Friday 22 March 2019

Elliott learns from his master Pipe to reign supreme in week of wonders

Russell and Gigginstown come out on top as Irish tighten stranglehold with more Festival glory

Reynolds: Affectionate. Photo: Sportsfile
Reynolds: Affectionate. Photo: Sportsfile
Michael Verney

Michael Verney

It was fitting that Gordon Elliott should secure his second Irish Independent Leading Trainer Award by winning a race named after the man who schooled him.

Arm in arm, Elliott stood with his old boss Martin Pipe after the victory of Blow By Blow (11/1) made it eight Festival winners, and 22 in total, as the 40-year-old again edged out Willie Mullins.

Six of those victories came for Gigginstown - who finished leading owners - with Ryanair boss Michael O'Leary making favourable comparisons with Pipe - British champion trainer 15 times - and the all-conquering Meath trainer.

"Gordon learnt at the feet of the master over here and he was well taught. Martin revolutionised training here over many years; clearly Gordon picked it up and he and Willie are doing in Ireland what Martin did here for many years," O'Leary said.

On a day when the British struck back with five winners, Elliott still registered a 119/1 double with Farclas taking the Triumph Hurdle under Jack Kennedy but a fourth winner wasn't enough for the Kerry teenager to usurp Davy Russell, who was crowned leading jockey on count-back.

O'Leary intends to enjoy the remarkable success while it lasts as the wheel will turn. "It's a golden era in Irish racing that we have most of the best horses with very good jockeys and very good trainers but sadly this will turn. I remember 15 years ago, we could only get one winner here."


Katie Walsh was brilliant on Relegate in the Champion Bumper to come from last to first and collar long-time leader Carefully Selected, a horse which she bought and rode to point-to-point success before selling on.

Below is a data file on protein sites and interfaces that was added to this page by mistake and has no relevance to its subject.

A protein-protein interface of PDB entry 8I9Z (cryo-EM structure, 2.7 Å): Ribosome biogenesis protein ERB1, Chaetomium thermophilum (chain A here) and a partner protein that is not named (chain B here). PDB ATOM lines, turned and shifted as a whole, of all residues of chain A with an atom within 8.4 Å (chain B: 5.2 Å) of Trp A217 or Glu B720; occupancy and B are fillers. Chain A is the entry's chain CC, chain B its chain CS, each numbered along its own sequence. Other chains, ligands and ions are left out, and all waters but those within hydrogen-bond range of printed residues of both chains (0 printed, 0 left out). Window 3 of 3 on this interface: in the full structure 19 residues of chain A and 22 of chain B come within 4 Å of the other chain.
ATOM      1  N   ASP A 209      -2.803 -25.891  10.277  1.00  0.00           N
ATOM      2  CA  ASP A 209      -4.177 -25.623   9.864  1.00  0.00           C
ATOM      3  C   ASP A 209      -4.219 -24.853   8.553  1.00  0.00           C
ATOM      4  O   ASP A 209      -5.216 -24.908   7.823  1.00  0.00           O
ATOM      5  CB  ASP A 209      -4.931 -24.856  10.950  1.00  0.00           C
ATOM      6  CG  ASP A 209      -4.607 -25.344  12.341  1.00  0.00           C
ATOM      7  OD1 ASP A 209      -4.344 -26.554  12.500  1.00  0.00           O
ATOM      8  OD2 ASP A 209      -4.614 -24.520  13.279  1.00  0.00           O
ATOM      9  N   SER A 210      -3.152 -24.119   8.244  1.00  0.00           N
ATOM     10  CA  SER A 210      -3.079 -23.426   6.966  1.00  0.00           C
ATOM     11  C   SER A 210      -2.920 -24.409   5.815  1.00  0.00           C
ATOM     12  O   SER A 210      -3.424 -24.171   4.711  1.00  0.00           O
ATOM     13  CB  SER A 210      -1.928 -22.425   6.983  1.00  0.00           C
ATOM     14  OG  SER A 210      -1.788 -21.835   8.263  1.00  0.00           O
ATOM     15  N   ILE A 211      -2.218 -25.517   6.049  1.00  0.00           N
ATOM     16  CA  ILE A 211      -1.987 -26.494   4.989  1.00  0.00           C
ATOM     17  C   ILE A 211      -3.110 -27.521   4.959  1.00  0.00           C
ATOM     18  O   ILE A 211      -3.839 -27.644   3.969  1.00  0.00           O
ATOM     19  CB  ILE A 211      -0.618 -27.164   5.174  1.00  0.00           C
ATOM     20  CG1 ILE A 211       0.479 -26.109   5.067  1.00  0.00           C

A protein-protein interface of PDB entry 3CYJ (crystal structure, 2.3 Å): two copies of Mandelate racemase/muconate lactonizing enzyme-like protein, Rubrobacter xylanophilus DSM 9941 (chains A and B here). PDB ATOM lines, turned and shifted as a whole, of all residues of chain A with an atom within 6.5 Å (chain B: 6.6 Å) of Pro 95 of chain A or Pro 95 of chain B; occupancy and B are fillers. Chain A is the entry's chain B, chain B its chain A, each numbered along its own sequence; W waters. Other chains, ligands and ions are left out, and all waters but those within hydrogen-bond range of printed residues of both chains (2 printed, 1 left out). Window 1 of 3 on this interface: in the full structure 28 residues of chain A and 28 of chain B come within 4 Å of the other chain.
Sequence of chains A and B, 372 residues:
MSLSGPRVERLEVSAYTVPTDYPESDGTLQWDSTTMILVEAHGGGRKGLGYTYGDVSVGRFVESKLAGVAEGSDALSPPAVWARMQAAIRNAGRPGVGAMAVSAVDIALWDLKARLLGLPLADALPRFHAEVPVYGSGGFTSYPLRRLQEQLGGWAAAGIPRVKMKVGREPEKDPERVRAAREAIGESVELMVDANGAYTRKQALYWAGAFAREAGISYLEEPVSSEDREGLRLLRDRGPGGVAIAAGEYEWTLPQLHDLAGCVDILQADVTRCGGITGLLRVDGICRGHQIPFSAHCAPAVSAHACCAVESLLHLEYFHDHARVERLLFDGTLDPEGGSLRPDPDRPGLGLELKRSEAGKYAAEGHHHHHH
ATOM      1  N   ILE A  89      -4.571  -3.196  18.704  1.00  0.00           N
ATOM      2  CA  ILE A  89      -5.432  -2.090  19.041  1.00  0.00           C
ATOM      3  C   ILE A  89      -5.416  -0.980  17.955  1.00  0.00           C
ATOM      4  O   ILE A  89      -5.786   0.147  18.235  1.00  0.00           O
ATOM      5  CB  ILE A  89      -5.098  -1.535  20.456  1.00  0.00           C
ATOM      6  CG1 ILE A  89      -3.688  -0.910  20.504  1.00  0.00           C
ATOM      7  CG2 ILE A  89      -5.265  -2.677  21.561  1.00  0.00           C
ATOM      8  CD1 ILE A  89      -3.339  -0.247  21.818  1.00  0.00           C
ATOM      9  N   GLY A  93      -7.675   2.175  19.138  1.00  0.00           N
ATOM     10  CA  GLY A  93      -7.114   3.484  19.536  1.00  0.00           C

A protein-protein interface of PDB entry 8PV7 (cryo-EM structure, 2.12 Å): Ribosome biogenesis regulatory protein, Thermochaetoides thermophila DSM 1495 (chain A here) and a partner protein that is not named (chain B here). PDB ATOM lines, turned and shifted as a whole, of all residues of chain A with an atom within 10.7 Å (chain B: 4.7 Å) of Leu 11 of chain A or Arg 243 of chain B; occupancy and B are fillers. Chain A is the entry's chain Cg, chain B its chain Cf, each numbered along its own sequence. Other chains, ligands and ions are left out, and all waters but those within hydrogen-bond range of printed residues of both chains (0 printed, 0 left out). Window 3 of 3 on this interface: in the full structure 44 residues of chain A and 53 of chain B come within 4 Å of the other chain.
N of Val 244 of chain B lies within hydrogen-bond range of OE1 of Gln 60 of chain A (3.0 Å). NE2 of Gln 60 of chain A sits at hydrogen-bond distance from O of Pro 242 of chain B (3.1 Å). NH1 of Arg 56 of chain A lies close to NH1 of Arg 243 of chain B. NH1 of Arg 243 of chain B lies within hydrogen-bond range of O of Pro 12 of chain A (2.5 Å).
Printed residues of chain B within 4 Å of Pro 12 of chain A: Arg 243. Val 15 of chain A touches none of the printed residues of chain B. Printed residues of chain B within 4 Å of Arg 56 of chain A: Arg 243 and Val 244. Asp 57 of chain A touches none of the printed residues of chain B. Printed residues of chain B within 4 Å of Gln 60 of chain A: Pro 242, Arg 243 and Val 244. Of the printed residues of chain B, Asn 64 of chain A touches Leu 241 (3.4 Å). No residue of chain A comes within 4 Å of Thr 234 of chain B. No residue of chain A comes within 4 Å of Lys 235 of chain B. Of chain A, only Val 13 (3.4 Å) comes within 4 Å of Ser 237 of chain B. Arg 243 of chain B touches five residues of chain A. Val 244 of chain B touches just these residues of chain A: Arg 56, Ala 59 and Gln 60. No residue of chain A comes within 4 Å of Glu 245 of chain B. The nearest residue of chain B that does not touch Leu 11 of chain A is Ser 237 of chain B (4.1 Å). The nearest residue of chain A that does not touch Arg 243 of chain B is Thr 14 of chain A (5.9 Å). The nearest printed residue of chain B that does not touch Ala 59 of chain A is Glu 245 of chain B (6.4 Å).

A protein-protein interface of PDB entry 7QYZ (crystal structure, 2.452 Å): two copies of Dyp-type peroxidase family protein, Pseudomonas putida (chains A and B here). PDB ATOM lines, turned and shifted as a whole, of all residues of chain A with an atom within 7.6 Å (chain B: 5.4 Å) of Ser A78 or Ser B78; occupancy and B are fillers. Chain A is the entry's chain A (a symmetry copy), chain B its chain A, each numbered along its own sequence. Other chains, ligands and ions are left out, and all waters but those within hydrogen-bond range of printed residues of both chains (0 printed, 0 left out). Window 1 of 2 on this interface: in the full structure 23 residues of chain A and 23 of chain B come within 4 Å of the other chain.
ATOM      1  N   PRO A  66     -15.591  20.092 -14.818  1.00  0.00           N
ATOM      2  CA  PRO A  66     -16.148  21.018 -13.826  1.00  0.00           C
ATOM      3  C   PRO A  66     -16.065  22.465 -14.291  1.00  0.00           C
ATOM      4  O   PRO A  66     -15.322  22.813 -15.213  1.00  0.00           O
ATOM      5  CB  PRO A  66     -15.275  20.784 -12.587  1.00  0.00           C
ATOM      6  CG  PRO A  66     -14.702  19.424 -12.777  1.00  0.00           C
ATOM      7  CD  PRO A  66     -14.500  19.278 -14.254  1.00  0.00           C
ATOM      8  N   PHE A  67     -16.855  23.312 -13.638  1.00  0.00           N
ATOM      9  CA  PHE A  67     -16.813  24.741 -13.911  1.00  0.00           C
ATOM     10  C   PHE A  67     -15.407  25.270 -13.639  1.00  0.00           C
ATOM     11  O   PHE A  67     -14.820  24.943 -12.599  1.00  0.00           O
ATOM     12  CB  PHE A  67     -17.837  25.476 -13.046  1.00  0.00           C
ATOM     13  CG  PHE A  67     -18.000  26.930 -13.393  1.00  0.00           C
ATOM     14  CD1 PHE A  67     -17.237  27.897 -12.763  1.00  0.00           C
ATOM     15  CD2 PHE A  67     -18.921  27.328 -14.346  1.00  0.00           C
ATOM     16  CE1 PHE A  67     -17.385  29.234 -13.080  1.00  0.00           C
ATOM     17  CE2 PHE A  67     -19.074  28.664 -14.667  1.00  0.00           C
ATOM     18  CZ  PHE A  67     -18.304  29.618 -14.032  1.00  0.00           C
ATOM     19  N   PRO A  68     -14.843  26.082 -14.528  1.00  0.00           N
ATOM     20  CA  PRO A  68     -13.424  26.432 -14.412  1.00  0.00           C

"I love my wife, but I love Pat Kelly even more!" - Owner Philip Reynolds describes his affection for the Galway trainer after Presenting Percy's RSA Chase win handed the team of Kelly, Reynolds and Russell their third Festival victory in a row.


"Thank you for the reception Cue Card received on his way back in after pulling up today. He's in the best hands and what ever decision is made will be the correct one. #CueCard"

- jockey Paddy Brennan (@PaddyBrennan81) after the veteran chaser failed to sparkle on his seventh Festival run.


The home team's confidence was on the floor after a series of Irish raids secured the Prestbury Cup with a day to spare but British trainers hit back yesterday with five winners, including doubles for Paul Nicholls and Colin Tizzard, with the final score left at a respectable 17-11.


Penhill defying 323 days off to take the Stayers' Hurdle was extraordinary but Keith Donoghue's triumphant comeback aboard Tiger Roll in the Cross Country Chase after a constant struggle with his weight - he lost 7lbs to take the ride - was a remarkable change of luck.


"Good horses, good owners, good staff - keep it simple." There's no stopping team Elliott with eight winners ridden by four different jockeys - Russell, Donoghue and Jack Kennedy - in what was a fantastic group effort by the red-hot Cullentra team.


There was a deafening silence when Russell cruised up alongside odds-on favourite Un De Sceaux in the Ryanair Chase before comfortably scoring and bursting the bubble of many punters as Michael O'Leary won the race he sponsors for the first time.


Any punter who got stuck into Laurina could count their money long before the finish as Mullins' exciting mare did handstands en route to victory in the Mares' Novices Hurdle to propel her trainer one ahead of Nicky Henderson as the all-time Festival leading trainer with 61 winners.


After starting off the Festival in familiar style with two winners in another Ruby Tuesday, things took a turn for the worse 24 hours later for Ruby Walsh, who faces a further spell on the sidelines after aggravating his recent leg injury.

Irish Independent

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